I have a little scientist. He’s only 5 years old and 4 feet tall, but don’t even try to tell him he’s not a real live scientist. Since I took physics for fun in college (I was an advertising major), I can only guess where he gets it from.
Ever since January arrived, we’ve basically been wearing snow pants. I guess the last few winters in Colorado have spoiled us because we’re all like… WHY isn’t the snow melting?!?! (Me, not the boys so much.)
Which brings us to snow science.
Here are some simple science lessons and activities that the boys were wildly excited about, and ended in building snow forts. Win-win.
Snow Science Experiments
What’s In Snow?
I got the idea for this from our town’s newspaper and it’s pretty cool. (And super easy.) If your kids eat snow ALL THE TIME like mine, be prepared to be grossed out. Sorry.
- Grab three clear cups or jars, fill one halfway with water, one halfway with snow and one with ice cubes.
- Put them on your counter side by side and note the time. See how long it takes for the ice and snow to melt.
- Questions to Spark Discussion:
- What does the ice look like while it’s melting? How about the snow?
- Which one melted faster? Why?
- How do the melted ice/snow levels compare to each other? Which one is higher and why do you think that is?
- Now, take the jar of melted snow and look closely. You should see lots of little particles. We couldn’t identify them but read that they are most likely bits of dirt, grass, and even ash and animal waste. See, I told you – gross. (Upside – one of my children has not tried to eat snow since this experiment.)
- If your kiddos are interested, they can get out their science journals and take notes and draw pictures.
Examining Snow Crystals
Did you know that what we typically think of as a “snowflake” – 5 sides, looks like a star – is actually a snow crystal? A snowflake is a cluster of snow crystals all joined together.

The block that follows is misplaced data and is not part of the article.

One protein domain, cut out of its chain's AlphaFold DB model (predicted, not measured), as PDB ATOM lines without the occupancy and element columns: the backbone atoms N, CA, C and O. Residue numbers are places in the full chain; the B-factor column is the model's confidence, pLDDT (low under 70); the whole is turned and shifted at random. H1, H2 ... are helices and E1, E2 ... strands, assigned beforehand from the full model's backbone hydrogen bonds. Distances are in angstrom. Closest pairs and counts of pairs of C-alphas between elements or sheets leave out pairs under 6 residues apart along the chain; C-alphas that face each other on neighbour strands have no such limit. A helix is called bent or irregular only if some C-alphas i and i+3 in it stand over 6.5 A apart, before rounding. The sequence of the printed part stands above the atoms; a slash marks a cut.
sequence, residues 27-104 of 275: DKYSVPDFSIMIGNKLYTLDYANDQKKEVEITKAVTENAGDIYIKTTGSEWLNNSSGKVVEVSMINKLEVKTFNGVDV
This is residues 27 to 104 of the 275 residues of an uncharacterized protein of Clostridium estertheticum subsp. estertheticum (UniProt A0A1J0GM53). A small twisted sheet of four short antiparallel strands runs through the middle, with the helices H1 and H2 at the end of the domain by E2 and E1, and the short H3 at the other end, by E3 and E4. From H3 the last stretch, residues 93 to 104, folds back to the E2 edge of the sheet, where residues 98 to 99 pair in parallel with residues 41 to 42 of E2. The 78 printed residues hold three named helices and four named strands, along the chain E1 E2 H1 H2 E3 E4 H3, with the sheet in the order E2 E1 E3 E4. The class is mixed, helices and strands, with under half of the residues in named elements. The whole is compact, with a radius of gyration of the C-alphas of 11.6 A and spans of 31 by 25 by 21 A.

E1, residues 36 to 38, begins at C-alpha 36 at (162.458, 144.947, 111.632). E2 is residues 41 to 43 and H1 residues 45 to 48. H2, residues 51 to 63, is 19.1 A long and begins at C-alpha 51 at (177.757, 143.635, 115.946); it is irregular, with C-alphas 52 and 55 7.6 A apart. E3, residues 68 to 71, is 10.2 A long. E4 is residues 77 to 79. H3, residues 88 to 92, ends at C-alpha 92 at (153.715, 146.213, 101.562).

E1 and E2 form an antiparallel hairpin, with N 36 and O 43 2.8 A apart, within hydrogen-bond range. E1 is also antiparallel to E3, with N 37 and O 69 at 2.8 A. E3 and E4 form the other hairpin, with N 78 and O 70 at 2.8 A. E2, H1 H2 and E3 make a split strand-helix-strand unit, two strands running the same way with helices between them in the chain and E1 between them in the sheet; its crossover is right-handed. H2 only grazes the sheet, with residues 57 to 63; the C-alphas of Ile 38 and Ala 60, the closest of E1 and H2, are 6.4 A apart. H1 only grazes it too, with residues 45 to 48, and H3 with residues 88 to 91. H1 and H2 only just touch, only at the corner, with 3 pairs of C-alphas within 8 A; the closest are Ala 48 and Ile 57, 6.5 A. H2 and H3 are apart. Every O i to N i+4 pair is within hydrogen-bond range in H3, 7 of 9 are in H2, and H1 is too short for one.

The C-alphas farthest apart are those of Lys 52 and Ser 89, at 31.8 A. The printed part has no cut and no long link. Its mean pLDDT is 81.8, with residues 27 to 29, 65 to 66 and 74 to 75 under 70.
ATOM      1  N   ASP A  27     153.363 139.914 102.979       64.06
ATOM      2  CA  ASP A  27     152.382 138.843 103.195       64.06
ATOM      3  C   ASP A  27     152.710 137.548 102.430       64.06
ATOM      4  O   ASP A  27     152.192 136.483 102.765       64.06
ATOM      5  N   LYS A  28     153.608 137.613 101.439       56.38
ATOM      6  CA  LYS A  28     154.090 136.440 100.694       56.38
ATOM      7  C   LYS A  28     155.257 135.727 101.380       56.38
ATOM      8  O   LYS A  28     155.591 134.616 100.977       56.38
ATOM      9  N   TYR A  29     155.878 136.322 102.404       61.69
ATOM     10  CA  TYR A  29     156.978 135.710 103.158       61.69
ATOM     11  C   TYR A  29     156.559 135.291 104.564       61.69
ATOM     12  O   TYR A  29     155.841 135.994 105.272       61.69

See, I bet you just learned something.
(Note: This one has to be done while it’s actually snowing.)
- First, get a piece of black construction paper and put it outside for a bit to get cold. While you’re at it, grab a magnifying glass and put it outside with your paper.
- Now spend the next 40 minutes getting your children bundled up in their 37 layers. I’ll wait.
- Go outside and hold the black paper up toward the sky to catch some snow. You should get a mix of snowflakes (the larger clumps) and individual snow crystals which have broken off from their groups.
- Have your kids examine the snow crystals (not the clumps) with the magnifying glass. What shapes do you see? Are there some with broken sides? Do all of them have 5 sides or do some have more? Are they all different? And so on.
- When you’re done, go play in the snow since you’re all bundled up anyway!
My kids took the magnifying glasses and observed other interesting things around the yard – icycles, blocks of ice, tracks in the snow, etc. I *may* have watched from inside the comfort of my warm home.
Shout out to all my FL and AZ people! I’ve lived in both places and I might be a teeny bit jealous of you right now. 😉
If you live in an area where you don’t get actual snow – make some! I like this fake snow recipe because it’s easy and doesn’t stick to your hands.
- Pour a 2 lb. box of baking soda into a large plastic container. Add one can of shaving cream, a little at a time, mixing it into the baking soda as you go.
- Keep mixing with your hands until it is the consistency of snow. It’ll feel soft and cool to the touch.
- Alternatively, you could make crushed ice by blending ice cubes a little at a time in a blender. This will look a lot like snow but will melt quickly if your kids want to play with it.
Snow Science Resources
I’m not big on buying/filling our house with all the things, but there were a couple of resources we used that really made the lessons come to life.
The Story of Snow, by Mark Cassino is fascinating and beautiful. I usually prefer to get books from the library but, in my opinion, this one is good enough to add to our collection. I think it would be fun to paint the different types of snowflakes and label them as an art activity.
If you’re looking to go really deep, this is a fun website that delves more into snow crystals, with lots of information on how they form.
And finally, our favorite read-aloud picture books to go with our activities:
Katy and the Big Snow, by Virginia Lee Burton. We really love this one, but all of her books are amazing.
Winter Story, by Jill Barklem. We read this almost every day in the winter. Just do yourself a favor and get the whole Brambly Hedge series right now.
The Big Snow, by Berta and Elmer Hader. This one tells a story to teach about which animals hibernate during the winter and which ones stick around.
What snow activities or experiments have you enjoyed this winter?
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